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simone54's avatar

Do each of your eyes see slightly different colors?

Asked by simone54 (7616points) August 30th, 2010

It seems like that each of my eyes see colors slightly different. If I’m in good light looking at something white, I can alternate closing each eye and the color will appear slightly different hues. Does anyone else have this?

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18 Answers

ANef_is_Enuf's avatar

Not that I can tell, nope.

DrasticDreamer's avatar

Yes. One eye sees red hues better, the other eye sees blue hues better, and this is the case for everyone. Not everyone actively notices it, but it’s natural.

ANef_is_Enuf's avatar

Really?? I can’t tell a difference at all! Learn something new every day.

mangeons's avatar

Yes, I’ve often wondered why colors seen out of my left eye seem slightly more vivid and bright, while the colors seen out of my right eye have a slightly more sepia tone, more dull. I’ve no idea what causes this though.

I’ve also wondered if this happens to other people, and I guess that it does! Strange.

JilltheTooth's avatar

Hey, me too! Why is that?

shego's avatar

I thought I was the only one. Lol well I am glad to know I’m not alone anymore.

JessicaisinLove's avatar

I was told by an eye Doctor a long time ago I see red and greens differently in my left eye.
He also said it is more common in men than women.

jackm's avatar

@DrasticDreamer
I am pretty sure that is not true. We have the same anatomy in both eyes, and the same brain areas deal with data from both eyes after V1. In healthy people, there should be no difference between each eye.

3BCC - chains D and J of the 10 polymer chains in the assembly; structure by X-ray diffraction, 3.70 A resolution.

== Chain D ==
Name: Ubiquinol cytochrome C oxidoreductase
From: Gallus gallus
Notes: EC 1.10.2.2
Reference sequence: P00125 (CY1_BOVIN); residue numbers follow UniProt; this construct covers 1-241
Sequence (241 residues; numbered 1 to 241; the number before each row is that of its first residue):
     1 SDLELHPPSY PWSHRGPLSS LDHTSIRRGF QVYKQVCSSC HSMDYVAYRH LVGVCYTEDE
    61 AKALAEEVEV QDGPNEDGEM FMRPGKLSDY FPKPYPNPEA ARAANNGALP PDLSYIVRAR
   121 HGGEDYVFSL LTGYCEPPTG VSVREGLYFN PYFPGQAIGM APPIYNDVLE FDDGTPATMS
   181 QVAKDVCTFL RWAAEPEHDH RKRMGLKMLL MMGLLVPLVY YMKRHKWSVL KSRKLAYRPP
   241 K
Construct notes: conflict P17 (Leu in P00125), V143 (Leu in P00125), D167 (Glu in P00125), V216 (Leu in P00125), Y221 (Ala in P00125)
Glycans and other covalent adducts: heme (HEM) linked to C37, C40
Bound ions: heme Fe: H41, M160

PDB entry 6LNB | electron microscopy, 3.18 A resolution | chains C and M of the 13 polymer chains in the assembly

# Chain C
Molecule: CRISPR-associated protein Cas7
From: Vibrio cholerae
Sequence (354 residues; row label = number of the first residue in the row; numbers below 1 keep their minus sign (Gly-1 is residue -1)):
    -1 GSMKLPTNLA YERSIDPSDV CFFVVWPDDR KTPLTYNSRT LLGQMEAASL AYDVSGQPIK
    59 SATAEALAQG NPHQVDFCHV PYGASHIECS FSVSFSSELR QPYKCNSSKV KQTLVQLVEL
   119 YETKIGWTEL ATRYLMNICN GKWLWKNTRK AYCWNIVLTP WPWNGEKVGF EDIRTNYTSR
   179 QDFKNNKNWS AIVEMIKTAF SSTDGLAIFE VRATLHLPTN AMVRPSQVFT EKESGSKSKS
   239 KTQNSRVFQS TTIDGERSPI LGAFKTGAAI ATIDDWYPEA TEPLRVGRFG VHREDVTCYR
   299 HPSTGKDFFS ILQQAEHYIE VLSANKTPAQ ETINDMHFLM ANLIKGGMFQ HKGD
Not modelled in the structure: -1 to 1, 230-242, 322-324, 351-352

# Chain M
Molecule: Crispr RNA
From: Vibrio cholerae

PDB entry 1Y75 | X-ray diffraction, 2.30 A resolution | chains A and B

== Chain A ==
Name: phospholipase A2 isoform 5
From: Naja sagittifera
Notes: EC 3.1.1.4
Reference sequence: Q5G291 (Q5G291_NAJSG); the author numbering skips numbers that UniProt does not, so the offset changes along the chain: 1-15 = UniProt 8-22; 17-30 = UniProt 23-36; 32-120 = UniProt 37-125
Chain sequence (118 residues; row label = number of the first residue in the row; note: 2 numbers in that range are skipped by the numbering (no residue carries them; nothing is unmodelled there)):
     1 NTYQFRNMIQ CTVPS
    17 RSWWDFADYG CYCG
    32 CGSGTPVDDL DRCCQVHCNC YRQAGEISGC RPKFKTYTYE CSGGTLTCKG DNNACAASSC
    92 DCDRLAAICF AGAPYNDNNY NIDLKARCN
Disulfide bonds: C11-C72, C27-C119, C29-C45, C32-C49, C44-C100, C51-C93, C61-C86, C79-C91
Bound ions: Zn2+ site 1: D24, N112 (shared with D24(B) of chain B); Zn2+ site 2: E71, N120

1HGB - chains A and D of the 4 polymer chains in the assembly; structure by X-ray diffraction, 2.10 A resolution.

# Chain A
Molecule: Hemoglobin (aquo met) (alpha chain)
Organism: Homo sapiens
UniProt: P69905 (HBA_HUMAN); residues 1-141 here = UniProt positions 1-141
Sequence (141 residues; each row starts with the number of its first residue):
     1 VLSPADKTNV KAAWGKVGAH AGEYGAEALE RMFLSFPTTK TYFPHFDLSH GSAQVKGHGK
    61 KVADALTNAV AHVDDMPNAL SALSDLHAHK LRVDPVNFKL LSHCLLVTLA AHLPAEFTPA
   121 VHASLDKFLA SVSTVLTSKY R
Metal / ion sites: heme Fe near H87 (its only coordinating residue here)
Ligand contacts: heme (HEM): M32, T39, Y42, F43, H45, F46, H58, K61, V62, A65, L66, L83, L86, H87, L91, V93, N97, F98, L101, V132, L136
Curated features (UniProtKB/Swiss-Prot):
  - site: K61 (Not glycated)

@simone54
It may be nothing, but you should definitely go see a doctor. It could be a sign of an eye disease that is only affecting one eye.

Nullo's avatar

I’m in the same boat, or else one next to it. One eye sees more red, the other more blue.
My fourth and seventh eyes are the same way, but not 3, 5, or 6.

john65pennington's avatar

Do you have cataracts? your question leans toward a person with cataracts. i had this problem you described BEFORE i had cataract surgery. one eye was brighter in vision, than the other and car headlights had a halo around them. does this fit your situation?

simone54's avatar

I have always had this all my life.

El_Cadejo's avatar

@simone54 but havent you always had problems with your vision?

simone54's avatar

That’s true.

davidgro's avatar

Only if I have been wearing red/blue 3D glasses, or if one eye has been closed and the other not, or similarly, if one eye is exposed to the sun or other bright light and the other isn’t.
In all cases it evens out after a while in neutral light.

JessicaisinLove's avatar

@jackm Color blind was the term he used.

jackm's avatar

@DrasticDreamer
I have never heard of this, and we did not talk about it in my visual systems class. I googled it and could find no one reference this fact.

Where did you hear it?

DrasticDreamer's avatar

@jackm You know when you go to the eye doctor and they have those red and blue lights toward the ceiling? They have those and administer tests with them, for the very reason we’re talking about. I asked my eye doctor about them, and was then given an explanation. I’ve been busy, which is why it took me so long to get back to you, but I’ll try to find a good link and post it here.

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